This rule relates to the whole passive/active voice issue that plagues journalists everywhere. Passive voice (the use of “to be” verbs), slows down writing. Pick up any textbook. It contains sentence after sentence of passive voice. While there are times to use “to be” verbs, relying on them too much will stilt writing. Allston also recommended that writers avoid the present participle.

One common temptation when writing is to increase the word count for the sake of it. Focusing on word count can become an enemy. Adding in unnecessary adjective and adverbs may add pages, but it’s boring and kills style. Allston recommended keeping paragraphs short unless necessary and avoiding long sentences. He cited that 12 words is the length for human retention.

Descriptions can harm an author’s style. It’s easy to tell someone that she should feel scared, but that doesn’t create terror. Allston used the rather graphic example of how his back felt during a plane ride (I’ll spare the squeamish of the details). Instead of saying that she was dizzy, say she felt as if the room were spinning around her.

Perhaps it’s because I have to use he said/she said when I write articles, but I cannot stand adding in those two words unless there’s no other alternative. Dialogue attribution is a must and one of Allston’s points about strong writing. The easiest form of dialogue attribution appears during a conversation between two people. All the writer needs is a mention of who talks every four or five statements. Instead of saying he said/she said, or other euphemisms, use descriptions of what the person’s doing.

Tracy pointed to the crates against the wall. “It’s in one of those.”

Use particular word choices in dialogue to establish character and provide attribution, Allston said. He used the example of writing a character using particular Southern phrases he spoke. As he was the only one in the scene who spoke that way, readers knew who was talking without direct attribution.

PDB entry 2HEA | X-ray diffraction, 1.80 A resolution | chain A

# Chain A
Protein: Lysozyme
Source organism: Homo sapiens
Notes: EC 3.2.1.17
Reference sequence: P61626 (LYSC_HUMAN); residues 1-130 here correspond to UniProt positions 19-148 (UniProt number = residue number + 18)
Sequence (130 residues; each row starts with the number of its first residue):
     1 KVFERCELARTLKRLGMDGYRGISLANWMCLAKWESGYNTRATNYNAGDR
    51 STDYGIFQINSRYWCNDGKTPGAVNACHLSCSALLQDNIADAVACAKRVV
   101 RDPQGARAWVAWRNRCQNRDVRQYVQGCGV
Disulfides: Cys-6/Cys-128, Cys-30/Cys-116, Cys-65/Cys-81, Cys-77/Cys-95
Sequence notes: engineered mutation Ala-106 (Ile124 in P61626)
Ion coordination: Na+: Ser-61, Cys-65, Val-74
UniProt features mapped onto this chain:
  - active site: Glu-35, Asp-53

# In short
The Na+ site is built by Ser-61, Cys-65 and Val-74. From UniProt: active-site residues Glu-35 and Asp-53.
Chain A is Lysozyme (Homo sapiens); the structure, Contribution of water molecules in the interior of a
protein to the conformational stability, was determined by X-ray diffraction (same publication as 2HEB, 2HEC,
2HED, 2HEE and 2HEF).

One way to establish mood in a story is through structure. Allston said that shorter paragraphs could tense a reader up without him realizing why he feels that way. The ways details come forth to the reader also affect the mood of a scene. If the reader knows that the killer stands outside the kitchen door with an axe moments before the main character, it creates dread, suspense and tension, for example. If the killer pops out without the reader knowing he was there, it creates surprise and fear.

Allston listed multiple examples of how dialogue can establish mood. Two characters using banter while running from danger removes some of the nervousness from the scene. I can’t help but think of the way Gary Ross used Caesar Flickerman during The Hunger Games movie. Flickerman provided commentary during the Games, making it appear more like a sporting event than a gruesome fight to the death. During the clip of a past Games when he discusses how thrilling the moment is when a tribute realizes he is the victor removes the horror of watching one child beat another one to death with a brick. It captures the way that Capitol and its citizens view the Hunger Games. His words change the mood of the scene to horror at how casual the Games appear to Capitol.

Allston not only gave tips of how to establish your own mood and style, but also described what happens when a writer makes mistakes. He’s advice is to write first, edit later. Editing is when it’s time to take out present participles, rewrite “to be” sentences and fix other style problems.

One aspect of Allston’s seminars that I appreciated was how frank he was. There was no sugarcoating, no softening of the blow. This especially came into his Ruining Your Career Before it Gets Started seminar. More on that one later. The best advice isn’t dragged down by fluff and pageantry.

Just like strong writing.

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Filed under Allston, Origins2012, writing